How (and when) to stand up for your designs

Emily Belden's Layout avatar

Client feedback is part of the game when it comes to being a creative service provider. Whether you are a solo freelancer or part of a creative department, everyone should be prepared for a critique of his or her work.

I wish I could say that client feedback or revision requests are few and far between in our industry, but the truth is: it is quite the opposite. The nature of the business is to absorb details from the client on the project, produce the deliverable, present it, and then wait for impending feedback.

Naturally, designers feel that by the time they present their work, it is their best foot forward—the best attempt at answering the client’s creative questions in the form of a new logo, web design, tagline, etc. That being said, it always feels like a bit of a punch in the gut if the response is anything less than, “It’s perfect. I love it. No changes necessary.”

a book of design ideas

Sometimes clients are right, and we as the designers need to learn to listen and respond with grace. But other times, it’s appropriate to stand up for your work. First, we’ll talk about how to take the criticism, then we’ll dive into when and how to stand up for your designs.

Put it in perspective

Designer Claude Piche at Digital Telepathy, an agency in San Diego, says, “If your job title is “Designer,” you should always be prepared for feedback. If your job title is “Artist,” you don’t have to be.” Piche notes that very few people are actual, traditional Artists (think like the way Michaelangelo and DaVinci were), and therefore, some amount of feedback is just part of the process. Just remembering it’s part of your job as a designer to embrace the opinions of your clients makes putting things into perspective a bit easier.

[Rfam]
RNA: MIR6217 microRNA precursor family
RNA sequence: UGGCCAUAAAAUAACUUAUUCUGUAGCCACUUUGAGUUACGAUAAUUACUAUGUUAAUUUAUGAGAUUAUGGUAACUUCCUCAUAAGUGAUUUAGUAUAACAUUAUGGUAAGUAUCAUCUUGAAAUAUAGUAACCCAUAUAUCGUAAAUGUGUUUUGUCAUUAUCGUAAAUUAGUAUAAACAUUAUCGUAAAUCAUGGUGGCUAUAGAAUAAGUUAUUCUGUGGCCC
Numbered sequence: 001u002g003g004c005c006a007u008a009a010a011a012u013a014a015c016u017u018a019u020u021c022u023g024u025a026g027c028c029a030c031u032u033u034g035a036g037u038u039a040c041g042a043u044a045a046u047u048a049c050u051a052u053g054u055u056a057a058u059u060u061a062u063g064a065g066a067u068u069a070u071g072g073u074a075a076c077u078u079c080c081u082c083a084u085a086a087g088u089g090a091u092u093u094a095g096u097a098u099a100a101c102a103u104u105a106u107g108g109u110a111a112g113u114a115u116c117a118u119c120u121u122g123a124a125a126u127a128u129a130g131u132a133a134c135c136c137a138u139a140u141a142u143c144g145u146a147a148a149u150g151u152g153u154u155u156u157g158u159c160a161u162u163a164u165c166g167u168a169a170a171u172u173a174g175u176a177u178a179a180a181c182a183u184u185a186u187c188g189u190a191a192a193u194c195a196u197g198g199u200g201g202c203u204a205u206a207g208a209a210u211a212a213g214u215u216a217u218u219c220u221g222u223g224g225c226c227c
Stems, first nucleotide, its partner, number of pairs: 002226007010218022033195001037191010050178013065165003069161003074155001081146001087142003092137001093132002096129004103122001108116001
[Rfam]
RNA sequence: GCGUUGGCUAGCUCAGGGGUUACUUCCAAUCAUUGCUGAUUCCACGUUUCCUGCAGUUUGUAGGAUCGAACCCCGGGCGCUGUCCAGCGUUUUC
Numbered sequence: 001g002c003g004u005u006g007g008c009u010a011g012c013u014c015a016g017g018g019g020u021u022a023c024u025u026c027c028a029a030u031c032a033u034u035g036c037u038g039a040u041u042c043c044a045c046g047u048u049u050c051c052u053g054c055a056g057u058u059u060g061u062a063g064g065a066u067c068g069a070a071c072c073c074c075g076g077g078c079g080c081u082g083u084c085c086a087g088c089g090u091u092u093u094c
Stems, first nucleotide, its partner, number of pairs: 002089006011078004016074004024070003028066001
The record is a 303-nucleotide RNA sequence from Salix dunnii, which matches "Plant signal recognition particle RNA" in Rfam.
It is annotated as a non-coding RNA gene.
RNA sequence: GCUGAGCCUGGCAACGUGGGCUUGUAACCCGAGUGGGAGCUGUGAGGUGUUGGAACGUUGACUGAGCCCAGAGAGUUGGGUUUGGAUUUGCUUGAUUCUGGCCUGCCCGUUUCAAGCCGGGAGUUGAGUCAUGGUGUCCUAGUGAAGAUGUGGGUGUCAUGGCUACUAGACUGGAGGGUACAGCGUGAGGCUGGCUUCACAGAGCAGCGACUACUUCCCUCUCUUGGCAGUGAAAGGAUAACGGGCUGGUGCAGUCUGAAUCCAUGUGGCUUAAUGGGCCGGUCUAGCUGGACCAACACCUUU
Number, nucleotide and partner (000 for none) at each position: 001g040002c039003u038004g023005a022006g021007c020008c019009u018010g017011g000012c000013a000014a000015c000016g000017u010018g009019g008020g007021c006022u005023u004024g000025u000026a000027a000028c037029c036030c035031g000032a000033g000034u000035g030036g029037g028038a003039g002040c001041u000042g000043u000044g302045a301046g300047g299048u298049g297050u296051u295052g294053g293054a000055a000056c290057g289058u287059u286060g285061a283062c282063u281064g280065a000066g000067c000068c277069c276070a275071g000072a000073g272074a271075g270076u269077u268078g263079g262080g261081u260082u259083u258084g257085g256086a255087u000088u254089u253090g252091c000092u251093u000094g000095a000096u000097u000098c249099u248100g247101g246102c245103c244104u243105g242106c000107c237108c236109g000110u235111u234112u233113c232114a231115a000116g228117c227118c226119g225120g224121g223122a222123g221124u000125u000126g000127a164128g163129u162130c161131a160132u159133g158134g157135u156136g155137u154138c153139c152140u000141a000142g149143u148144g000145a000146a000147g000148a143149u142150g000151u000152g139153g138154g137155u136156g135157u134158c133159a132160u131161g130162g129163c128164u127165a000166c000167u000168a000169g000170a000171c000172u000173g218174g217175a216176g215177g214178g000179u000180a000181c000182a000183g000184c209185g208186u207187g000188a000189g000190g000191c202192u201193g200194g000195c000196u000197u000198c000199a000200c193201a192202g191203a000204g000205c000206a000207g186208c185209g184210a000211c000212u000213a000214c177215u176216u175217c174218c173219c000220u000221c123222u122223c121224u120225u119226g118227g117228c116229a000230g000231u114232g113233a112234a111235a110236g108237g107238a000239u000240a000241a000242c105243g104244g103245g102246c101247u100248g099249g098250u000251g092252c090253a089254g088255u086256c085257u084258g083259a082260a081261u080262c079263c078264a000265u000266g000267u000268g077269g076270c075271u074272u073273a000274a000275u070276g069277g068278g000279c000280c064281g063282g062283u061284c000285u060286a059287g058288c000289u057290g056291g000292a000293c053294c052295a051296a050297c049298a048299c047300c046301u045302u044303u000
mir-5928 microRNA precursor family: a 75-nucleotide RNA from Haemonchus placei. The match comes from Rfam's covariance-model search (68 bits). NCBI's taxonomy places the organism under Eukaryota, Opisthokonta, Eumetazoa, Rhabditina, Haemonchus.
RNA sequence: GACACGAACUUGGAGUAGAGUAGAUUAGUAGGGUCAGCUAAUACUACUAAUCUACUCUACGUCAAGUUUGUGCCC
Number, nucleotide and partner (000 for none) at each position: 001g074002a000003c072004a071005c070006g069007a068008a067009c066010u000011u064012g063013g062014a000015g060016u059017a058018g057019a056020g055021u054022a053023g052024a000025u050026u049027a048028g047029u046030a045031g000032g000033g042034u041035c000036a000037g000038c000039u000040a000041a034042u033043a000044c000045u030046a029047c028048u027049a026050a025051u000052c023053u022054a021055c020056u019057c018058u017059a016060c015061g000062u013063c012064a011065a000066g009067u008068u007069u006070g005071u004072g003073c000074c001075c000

Grand slams are rare

Just like in baseball, it’s a rare occasion that everything lines up perfectly. Bases loaded, two outs, last chance at bat in the last inning of a tie game and then all of the sudden: a grand slam takes place. Magical moments like that are also just as rare in the design world, so the expectation that the client will absolutely love what you’ve sent over and have no additional changes is not something to bet on. By adjusting your mindset before sending over your final draft, you’ll prepare yourself for any critique that your client throws at you.

behind home plate of a baseball diamond

Change your view

Consider it a win if the client comes back and compliments certain aspects of the design. Just because it’s not a grand slam, doesn’t mean you can’t celebrate the partial wins. Listen to their feedback, then try to hone in on the elements they liked—these can help you find the right combination of revisions to hit it out of the park next time!

Get excited for the journey

Passionate designers should consider their job as a journey. Submitting the first round is just step one in the right direction. With each round of client feedback, treat it like uncovering a mystery until you finally solve it. This should feel exhilarating and exciting and should make the project feel extra rewarding when it’s closed out.

Now that you know how to handle the incoming feedback, the next step is to figure out when to stand up for your designs, and how to do so.

When to stand up for your designs